Death Canyon Barn

From Wikipedia, the free encyclopedia
Jump to: navigation, search
Death Canyon Barn
Death Canyon Barn.jpg
Death Canyon Barn is located in Wyoming
Death Canyon Barn
Death Canyon Barn is located in the US
Death Canyon Barn
Nearest city Moose, Wyoming
Coordinates 43°39′53″N 110°49′45″W / 43.66472°N 110.82917°W / 43.66472; -110.82917Coordinates: 43°39′53″N 110°49′45″W / 43.66472°N 110.82917°W / 43.66472; -110.82917
Built 1945
Architect Civilian Conservation Corps
Architectural style National Park Service Rustic, Other
MPS Grand Teton National Park MPS
NRHP Reference # 98001024
Added to NRHP August 25, 1998[1]

The Death Canyon Barn is a combination barn and ranger patrol cabin in Grand Teton National Park. The barn was built in Death Canyon on the Death Canyon Trail at its junction with the Alaska Basin Trail by the Civilian Conservation Corps in 1935 in the National Park Service rustic style. Located with a clear view of Prospector Mountain, it shares a common style and purpose with the Cascade Canyon Barn to the north in the park, with minor differences attributable to available materials and the preferences of the work crews building the barns.[2]

History[edit]

The 1½ story log building was designed by the National Park Service Branch of Plans and Design. Built as a barn, it became a patrol cabin in 1945. It was built by workers from CCC Hot Springs Camp #NP-3 or Jenny Lake Camp #NP-4, working out of the Phelps Lake Spike Camp. A proposed cabin to house trail maintenance tools and personnel was never completed, so the barn was converted to that purpose shortly after the CCC was dissolved. In the 1950s it briefly housed a seasonal ranger station.[3]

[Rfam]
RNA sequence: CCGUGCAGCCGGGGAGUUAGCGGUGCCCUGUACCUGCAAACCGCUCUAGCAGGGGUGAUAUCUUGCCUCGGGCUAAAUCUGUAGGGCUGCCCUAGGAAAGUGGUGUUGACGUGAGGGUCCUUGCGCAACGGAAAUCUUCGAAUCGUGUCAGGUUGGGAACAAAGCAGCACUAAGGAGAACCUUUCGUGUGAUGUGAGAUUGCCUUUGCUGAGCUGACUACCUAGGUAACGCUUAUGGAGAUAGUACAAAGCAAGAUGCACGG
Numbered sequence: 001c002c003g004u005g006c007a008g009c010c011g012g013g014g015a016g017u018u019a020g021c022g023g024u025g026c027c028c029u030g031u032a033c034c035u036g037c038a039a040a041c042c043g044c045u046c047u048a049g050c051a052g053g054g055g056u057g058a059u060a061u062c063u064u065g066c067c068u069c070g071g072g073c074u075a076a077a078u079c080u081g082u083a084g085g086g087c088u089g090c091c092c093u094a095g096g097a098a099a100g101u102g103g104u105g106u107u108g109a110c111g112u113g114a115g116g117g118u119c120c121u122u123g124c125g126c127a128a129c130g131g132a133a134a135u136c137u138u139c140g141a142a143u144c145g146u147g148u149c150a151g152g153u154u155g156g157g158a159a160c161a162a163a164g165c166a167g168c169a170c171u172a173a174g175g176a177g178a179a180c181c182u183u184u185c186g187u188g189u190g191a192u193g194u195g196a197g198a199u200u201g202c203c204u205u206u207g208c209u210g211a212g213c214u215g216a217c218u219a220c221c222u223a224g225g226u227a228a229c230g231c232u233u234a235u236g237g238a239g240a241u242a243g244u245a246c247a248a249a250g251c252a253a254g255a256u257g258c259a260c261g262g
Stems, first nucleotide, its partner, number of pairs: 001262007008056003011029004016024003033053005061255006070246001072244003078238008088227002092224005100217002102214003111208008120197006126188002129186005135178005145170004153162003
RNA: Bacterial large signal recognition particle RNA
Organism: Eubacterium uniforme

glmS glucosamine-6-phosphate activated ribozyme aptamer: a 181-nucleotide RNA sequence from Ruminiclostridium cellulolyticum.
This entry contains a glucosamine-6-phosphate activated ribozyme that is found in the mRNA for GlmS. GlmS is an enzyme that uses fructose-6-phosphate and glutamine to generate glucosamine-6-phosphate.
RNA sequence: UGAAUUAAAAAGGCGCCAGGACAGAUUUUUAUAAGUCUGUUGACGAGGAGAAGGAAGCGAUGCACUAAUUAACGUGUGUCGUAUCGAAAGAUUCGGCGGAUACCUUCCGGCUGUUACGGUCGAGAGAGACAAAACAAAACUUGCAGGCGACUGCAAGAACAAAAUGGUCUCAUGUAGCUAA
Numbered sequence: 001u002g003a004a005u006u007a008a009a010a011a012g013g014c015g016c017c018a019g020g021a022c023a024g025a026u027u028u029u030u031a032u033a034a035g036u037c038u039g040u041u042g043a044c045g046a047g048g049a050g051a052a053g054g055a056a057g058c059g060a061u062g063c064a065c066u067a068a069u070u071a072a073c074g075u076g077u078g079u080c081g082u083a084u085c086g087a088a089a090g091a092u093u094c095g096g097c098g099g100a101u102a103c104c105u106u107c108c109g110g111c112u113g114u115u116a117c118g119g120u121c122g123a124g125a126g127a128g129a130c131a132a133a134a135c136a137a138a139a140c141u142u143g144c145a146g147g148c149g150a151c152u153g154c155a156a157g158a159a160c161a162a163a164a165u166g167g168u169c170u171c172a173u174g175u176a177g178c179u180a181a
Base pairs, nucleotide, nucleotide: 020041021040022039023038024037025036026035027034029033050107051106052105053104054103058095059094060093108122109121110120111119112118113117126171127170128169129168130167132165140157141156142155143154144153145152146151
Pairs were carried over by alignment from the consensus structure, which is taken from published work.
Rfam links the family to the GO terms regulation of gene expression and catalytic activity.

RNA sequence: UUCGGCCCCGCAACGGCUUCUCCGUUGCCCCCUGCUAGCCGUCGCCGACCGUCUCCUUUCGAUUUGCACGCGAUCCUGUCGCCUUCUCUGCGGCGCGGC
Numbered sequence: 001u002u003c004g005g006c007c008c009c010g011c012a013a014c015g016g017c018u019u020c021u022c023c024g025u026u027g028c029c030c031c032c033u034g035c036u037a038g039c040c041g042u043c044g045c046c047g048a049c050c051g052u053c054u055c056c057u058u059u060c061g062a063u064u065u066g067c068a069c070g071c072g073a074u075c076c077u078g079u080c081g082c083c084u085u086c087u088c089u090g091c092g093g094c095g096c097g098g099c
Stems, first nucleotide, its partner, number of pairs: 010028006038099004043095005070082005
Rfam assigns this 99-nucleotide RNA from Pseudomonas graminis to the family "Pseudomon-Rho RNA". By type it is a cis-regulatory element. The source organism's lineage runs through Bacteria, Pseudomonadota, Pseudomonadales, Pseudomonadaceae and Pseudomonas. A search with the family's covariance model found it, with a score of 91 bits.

Design[edit]

The rustic log cabin features saddle-notched log corners on a stone foundation. The foundation is buttressed at the corners to support the projecting log ends, a feature typical of Park Service designs of the era. The original wide barn door has been filled in with windows and a personnel door. The interior consists of a large main room with a small tack room in the southwest corner, now used for tool storage. The partition uses vertical poles faced with 4-1/2: wide tongue and groove planks. A loft is framed with logs and 8" rough-cut decking, reached by a milled-lumber stairway. The loft deck is covered with 6" wide flooring planks. The roof structure is open to the underside of the roof, with exposed log trusses.The hayloft was converted to a sleeping loft. The furnishings include a rodent-proof food storage bock and a propane stove. The adjoining corral enclosure is listed as a contributing feature, with standing trees supporting most of the fence enclosure.[3]

The Death Canyon Barn was listed on the National Register of Historic Places on August 25, 1998.[1]

See also[edit]

References[edit]

  1. ^ a b National Park Service (2008-04-15). "National Register Information System". National Register of Historic Places. National Park Service. 
  2. ^ "Death Canyon Barn". National Register of Historic Places. Wyoming State Preservation Office. 2008-08-12. Archived from the original on 2011-06-15. 
  3. ^ a b Janene Caywood, Ann Hubber and Kathryn Schneid (1997). National Register of Historic Places Inventory-Nomination: Death Canyon Barn (pdf). National Park Service. 

External links[edit]